The demise of Westland as a cooperative contains a lesson for all business, says Roz Henry, the new Cooperative Business NZ chief executive.
Westland, New Zealand’s second-biggest dairy co-operative, predicts its payout to shareholder suppliers will be in the range $6.75 to $7.20/kgMS for 2018-19.
The figure is in line with payout predictions of $7.00 from Fonterra and Synlait.
WMP chairman Pete Morrison says the shareholders will welcome the prediction; they are anticipating a payout in the range of $6.10 to $6.30 for 2017-18.
“This (17/18 payout) is a disappointing result – as it is not as competitive as we had originally told shareholders we would be,” Morrison said, “but a number of one-off factors contributed to this.”
They included the impact of former-tropical cyclone Fehi, estimated to have cost at least 10c/kgMS. Lyttelton Port strikes added to the cyclone’s disruption and meant Westland incurred higher freight costs. And quality issues, while now improved, were more extensive than at first thought and took longer than expected to resolve.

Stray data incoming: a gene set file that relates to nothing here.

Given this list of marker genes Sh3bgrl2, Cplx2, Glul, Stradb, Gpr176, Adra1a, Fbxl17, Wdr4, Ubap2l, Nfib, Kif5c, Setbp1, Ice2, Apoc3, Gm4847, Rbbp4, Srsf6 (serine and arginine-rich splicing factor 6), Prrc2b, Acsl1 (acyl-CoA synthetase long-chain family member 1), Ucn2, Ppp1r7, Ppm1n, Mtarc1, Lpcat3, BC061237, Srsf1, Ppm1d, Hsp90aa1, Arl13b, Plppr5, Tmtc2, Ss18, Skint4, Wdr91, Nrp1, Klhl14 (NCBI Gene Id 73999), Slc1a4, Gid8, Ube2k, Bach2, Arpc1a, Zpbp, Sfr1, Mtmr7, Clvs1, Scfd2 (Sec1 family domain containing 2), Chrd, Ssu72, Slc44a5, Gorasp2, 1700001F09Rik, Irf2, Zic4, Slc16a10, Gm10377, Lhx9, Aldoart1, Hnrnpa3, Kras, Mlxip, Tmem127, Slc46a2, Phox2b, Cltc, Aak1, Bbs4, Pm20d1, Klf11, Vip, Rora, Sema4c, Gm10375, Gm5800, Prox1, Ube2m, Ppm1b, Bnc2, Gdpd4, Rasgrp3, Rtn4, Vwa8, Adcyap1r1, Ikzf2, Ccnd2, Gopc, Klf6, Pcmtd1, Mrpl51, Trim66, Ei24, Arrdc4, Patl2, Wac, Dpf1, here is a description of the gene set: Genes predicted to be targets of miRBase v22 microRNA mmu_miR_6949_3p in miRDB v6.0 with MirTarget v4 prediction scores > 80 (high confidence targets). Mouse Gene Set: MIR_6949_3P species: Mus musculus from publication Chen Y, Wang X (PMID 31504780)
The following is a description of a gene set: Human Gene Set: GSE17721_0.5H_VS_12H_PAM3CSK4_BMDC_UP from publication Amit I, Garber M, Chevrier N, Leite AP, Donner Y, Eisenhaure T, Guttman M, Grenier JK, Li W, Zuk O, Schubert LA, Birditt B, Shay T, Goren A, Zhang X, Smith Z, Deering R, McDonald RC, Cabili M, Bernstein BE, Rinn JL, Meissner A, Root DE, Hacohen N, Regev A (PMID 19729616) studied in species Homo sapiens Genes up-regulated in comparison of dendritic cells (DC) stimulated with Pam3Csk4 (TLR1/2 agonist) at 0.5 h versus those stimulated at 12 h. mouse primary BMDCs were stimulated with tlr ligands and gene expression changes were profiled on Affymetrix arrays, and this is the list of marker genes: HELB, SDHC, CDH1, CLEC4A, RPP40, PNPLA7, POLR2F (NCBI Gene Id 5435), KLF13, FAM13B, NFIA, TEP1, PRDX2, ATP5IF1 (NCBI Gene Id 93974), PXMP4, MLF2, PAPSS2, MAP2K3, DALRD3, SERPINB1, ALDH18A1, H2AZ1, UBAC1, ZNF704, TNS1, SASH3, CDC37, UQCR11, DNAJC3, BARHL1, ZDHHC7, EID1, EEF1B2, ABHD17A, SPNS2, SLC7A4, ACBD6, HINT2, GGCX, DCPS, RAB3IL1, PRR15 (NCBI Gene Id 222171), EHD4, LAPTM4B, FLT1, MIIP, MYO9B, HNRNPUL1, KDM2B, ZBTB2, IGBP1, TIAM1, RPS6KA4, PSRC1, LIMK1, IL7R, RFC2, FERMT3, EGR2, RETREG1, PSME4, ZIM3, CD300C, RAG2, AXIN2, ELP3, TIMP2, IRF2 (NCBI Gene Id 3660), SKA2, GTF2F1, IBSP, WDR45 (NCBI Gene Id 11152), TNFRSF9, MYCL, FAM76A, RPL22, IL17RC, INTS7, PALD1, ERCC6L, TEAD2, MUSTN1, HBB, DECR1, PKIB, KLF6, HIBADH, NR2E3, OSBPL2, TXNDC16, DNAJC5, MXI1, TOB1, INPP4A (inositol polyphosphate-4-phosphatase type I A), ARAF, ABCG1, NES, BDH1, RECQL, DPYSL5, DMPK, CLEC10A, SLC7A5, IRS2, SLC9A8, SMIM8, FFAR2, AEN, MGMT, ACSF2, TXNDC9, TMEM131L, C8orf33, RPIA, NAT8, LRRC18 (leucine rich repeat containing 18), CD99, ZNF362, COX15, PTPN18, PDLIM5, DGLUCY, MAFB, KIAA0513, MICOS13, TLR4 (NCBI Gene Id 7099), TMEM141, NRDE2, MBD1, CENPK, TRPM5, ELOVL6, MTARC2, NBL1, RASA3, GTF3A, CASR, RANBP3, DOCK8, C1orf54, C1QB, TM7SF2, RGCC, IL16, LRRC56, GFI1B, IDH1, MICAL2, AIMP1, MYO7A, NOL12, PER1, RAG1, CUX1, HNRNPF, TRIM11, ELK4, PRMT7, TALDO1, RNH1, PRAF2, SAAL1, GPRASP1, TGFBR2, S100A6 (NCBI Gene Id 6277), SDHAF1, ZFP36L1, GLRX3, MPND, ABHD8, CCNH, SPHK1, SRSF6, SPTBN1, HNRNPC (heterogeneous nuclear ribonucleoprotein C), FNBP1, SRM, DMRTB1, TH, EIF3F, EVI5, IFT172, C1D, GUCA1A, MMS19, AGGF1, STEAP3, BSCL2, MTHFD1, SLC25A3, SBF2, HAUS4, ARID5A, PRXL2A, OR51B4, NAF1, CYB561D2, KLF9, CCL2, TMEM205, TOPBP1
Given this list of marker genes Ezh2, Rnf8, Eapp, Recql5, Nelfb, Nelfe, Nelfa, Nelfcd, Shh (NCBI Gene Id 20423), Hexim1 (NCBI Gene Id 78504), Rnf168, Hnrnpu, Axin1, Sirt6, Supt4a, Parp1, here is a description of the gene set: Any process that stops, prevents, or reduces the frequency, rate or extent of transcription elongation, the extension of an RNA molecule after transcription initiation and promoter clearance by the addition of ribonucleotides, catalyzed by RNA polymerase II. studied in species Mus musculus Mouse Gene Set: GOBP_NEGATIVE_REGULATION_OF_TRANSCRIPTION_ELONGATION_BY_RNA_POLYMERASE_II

“We are now seeing improved sales and a better sales outlook; there is a much improved performance by our infant and toddler nutrition (ITN) and UHT plants; and consumer butter has been, and we believe will continue to be, a star performer.”
Westland’s decision to enter the NZ retail consumer butter market with its Westgold brand has also paid off, Morrison said.
He expects butter to continue to be a good export earner.
“We see robust demand for butter in all sectors growing further in the coming year, with grass-fed growth showing even further potential. Westland is in a great position to take advantage of the growing demand for grass-fed dairy products.”
To make butter, Westland had to find markets for its skim milk powder and that is also looking promising, he said.